Book Review of “The Betrayers” by David Bezmozgis.
The Israeli Government has decided to pull out of a large block of West Bank settlements with the hopes that this grand gesture can kick-start the peace process. The famous refusnik and leader of the Russian Immigrant party, Minister Baruch Kotler, is adamantly opposed to this and refuses to keep quiet about his opposition, and even blackmailing him about his love affair won’t shut him up. To avoid the onslaught of the impending scandal, he takes his mistress to Yalta in the Crimea. There he chances upon Volodya Tankilevich, the man whose betrayal to the KGB that led to Kotler’s 13-year imprisonment.
Take a heavy helping of Natan Sharansky’s fame, add a handful of Avigdor Lieberman’s recent history and add a dash of a sex scandal (but not as horrid as Moshe Katzav) and mix them all together and you’ll get David Bezmozgis’s fictional Minister Baruch Kotler. Refusnik turned politician whose outspoken objections to Israel’s giving up any land, get him into trouble when someone finds out he is having an affair. In this fictional universe, a pullout from the West Bank is a foregone conclusion. Under such conditions, continuing to be so vocally obstinate with his government while deciding to run away with his mistress to Yalta seems a reasonable option for Kotler.
Of course, the real-life personality would probably never have conducted a secret affair, or run away, but we must remember that this is fiction. This is even more obvious when you look at Israel’s situation right today. After the latest Gaza operation, any possibility of a West Bank pullout, let alone a land-for-peace negotiation, seems about as likely as kosher pigs flying.
Furthermore, having someone choose to vacation in the now Russian-annexed Crimea in 2014 is equally as unlikely. Still, we can easily forgive Bezmozgis for these oversights, precisely because it is fiction, and more importantly, because he lays out such a compelling story, with a streamlined, crystal clear style with just enough flourishes to keep it from being stark or sterile. Even the coincidence of Kotler ending up taking a holiday room in the home of his archenemy is believable when drawn by Bezmozgis’s artful prose.
In fact, this book is as close to a masterpiece as one could ever desire in a writer. So much so that the whole love affair bit got me thinking. What I thought was what has happened to Avital Sharansky over the past decades? She was so candid and visible when her new husband was a prisoner. Even after his release, we still heard from her from time to time. Within a couple of years, she slowly fell off almost everyone’s radar. That Bezmozgis would hit on this, and make up a slowly growing distance between these two, makes opening the door for an affair feel nearly factual, and frankly, I thought it was a stroke of genius.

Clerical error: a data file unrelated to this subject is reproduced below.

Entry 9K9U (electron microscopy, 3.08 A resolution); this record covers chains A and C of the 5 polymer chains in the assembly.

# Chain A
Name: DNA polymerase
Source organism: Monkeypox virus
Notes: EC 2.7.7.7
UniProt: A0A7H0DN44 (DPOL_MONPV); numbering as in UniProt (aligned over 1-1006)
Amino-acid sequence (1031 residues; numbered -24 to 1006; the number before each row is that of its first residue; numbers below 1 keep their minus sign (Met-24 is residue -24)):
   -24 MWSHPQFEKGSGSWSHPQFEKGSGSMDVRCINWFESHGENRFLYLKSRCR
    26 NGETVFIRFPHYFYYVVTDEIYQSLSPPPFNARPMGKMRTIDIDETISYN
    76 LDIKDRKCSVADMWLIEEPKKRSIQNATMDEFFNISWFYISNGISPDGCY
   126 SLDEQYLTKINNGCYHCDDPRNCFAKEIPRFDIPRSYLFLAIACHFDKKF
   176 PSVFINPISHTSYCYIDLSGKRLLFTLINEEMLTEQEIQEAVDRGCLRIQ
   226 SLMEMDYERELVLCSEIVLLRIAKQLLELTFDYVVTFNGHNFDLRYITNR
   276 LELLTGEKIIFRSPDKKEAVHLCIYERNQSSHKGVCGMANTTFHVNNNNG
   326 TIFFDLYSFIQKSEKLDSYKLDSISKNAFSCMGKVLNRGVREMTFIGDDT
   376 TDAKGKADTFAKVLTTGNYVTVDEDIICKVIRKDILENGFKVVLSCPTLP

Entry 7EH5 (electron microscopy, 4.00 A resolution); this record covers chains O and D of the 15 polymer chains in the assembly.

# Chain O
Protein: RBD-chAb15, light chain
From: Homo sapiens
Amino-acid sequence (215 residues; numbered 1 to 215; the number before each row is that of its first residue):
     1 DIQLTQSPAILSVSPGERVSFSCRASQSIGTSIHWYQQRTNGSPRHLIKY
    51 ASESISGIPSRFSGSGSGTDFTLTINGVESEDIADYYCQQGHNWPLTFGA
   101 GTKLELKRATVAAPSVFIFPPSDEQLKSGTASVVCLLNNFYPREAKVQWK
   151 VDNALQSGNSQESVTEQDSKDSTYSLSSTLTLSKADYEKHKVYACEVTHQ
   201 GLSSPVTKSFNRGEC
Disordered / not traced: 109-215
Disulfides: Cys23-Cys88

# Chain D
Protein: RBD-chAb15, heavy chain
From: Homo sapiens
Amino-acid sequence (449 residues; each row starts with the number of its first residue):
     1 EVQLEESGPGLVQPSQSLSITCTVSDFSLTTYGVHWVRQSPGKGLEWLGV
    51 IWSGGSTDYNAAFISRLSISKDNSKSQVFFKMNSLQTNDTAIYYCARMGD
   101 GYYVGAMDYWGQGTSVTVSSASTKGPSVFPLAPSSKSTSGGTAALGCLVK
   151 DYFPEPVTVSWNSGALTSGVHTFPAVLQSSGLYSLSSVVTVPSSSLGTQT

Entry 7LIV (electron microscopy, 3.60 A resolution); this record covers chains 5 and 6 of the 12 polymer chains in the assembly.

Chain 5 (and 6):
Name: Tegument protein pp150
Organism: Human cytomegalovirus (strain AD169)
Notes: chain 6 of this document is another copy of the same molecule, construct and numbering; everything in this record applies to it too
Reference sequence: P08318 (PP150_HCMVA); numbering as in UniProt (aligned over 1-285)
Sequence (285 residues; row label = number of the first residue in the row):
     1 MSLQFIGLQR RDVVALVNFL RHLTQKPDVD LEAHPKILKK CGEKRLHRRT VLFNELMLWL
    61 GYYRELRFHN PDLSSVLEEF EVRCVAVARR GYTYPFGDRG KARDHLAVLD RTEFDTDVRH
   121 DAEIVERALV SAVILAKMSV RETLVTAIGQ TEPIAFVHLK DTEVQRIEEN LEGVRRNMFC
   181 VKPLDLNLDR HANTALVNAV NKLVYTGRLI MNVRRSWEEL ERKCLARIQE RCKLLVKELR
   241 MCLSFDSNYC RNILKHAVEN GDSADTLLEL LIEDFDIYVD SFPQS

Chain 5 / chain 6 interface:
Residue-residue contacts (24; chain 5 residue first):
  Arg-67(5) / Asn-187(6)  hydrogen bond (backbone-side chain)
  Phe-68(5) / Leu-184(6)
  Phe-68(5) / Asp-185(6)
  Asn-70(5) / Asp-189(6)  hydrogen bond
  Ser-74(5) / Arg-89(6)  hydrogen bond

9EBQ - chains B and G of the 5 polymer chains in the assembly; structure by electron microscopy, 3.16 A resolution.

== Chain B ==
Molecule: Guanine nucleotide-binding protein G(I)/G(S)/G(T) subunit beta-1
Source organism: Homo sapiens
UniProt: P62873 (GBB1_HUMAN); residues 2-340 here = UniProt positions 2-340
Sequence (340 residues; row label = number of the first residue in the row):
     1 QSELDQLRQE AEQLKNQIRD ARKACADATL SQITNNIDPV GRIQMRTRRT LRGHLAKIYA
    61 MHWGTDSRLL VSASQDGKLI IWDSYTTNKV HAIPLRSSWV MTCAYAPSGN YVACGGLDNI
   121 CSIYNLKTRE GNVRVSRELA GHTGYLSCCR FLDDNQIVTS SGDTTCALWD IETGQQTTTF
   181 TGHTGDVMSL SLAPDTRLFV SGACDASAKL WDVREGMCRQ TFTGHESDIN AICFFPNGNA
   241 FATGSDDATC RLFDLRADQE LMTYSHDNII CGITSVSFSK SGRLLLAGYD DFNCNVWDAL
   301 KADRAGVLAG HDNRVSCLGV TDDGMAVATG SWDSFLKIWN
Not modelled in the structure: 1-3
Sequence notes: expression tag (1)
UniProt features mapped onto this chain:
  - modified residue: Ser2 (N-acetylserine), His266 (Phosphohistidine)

However, that isn’t the point of this book, which is more about what prices we pay for standing steadfast in the face of conflict and why we might succeed in standing by our morals, and when we have to give up on them. It is also about consequences, and how some decisions can seem to be bad, but if we look beneath the surface, some outcomes are actually far more positive than we originally thought. When Bezmozgis brings all of this together in his dramatic climax, you can be sure that no one is going to be taking the easy way out, and that’s exactly how it should be.
As you can probably tell, I truly enjoyed this book, but to be completely honest, I did find something that didn’t sit completely right with me. This had to do with the pullout operation, which seemed to be happening far too fast, especially if you look at how long it took Israel to leave Gaza under Ariel Sharon. It could be that Bezmozgis is suggesting a longer timeline than what we seem to witness in this story, but it just wasn’t evident enough for me. Other than that, I can only praise this novel and highly recommend it with a full five stars out of five.
“The Betrayers” by David Bezmozgis, published by Little, Brown and Company, released September 23, 2014 is available (via these affiliate links) from Amazon, Kobo Books (for other eReader formats), the website eBooks.com, iTunes (iBook or audiobook), The Book Depository (free worldwide delivery), new or used from Alibris, Better World Books or from an IndieBound store near you. I would like to thank the publishers for sending me a copy of this novel for review via NetGalley. This review also appears on my Times of Israel blog.
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